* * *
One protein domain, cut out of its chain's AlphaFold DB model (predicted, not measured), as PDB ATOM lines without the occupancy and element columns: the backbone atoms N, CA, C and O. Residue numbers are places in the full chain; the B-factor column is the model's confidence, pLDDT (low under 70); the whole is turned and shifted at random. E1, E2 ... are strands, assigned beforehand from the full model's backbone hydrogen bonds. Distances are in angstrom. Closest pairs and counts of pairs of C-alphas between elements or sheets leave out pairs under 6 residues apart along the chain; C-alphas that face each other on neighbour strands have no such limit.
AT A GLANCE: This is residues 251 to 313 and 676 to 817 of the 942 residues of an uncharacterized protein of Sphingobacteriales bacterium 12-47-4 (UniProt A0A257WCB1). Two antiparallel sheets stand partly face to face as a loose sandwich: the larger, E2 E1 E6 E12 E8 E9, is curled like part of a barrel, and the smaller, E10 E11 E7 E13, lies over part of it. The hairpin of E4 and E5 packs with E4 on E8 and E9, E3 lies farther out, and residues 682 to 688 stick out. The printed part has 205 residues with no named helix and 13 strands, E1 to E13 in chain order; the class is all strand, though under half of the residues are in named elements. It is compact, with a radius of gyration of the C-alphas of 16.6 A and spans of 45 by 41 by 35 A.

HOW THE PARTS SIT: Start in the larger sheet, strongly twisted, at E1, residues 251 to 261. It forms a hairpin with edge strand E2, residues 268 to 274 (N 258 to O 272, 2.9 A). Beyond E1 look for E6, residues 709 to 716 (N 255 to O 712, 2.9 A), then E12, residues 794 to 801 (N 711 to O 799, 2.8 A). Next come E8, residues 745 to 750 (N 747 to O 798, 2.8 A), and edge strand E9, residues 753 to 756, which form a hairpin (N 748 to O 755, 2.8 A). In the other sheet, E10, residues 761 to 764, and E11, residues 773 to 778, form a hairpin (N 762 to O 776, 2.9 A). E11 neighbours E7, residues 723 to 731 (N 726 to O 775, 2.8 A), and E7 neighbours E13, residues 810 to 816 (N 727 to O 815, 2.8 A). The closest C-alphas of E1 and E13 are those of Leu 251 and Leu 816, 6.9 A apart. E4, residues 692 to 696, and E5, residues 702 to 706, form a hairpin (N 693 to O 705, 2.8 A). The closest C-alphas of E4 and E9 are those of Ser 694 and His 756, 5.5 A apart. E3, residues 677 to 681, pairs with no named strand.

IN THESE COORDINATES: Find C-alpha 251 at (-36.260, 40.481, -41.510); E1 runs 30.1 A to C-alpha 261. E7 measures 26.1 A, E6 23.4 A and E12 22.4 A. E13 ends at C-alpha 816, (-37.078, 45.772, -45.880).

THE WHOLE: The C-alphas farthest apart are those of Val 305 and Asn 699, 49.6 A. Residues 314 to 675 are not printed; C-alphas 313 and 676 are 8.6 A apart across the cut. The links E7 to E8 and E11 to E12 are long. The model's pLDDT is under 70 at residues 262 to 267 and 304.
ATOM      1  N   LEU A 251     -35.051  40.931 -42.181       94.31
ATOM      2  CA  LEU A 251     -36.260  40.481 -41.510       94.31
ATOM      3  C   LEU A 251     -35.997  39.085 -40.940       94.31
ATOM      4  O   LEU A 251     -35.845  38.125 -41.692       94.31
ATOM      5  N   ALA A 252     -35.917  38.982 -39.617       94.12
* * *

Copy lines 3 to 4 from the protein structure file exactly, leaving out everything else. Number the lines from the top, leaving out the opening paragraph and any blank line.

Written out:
IN THESE COORDINATES: Find C-alpha 251 at (-36.260, 40.481, -41.510); E1 runs 30.1 A to C-alpha 261. E7 measures 26.1 A, E6 23.4 A and E12 22.4 A. E13 ends at C-alpha 816, (-37.078, 45.772, -45.880).

THE WHOLE: The C-alphas farthest apart are those of Val 305 and Asn 699, 49.6 A. Residues 314 to 675 are not printed; C-alphas 313 and 676 are 8.6 A apart across the cut. The links E7 to E8 and E11 to E12 are long. The model's pLDDT is under 70 at residues 262 to 267 and 304.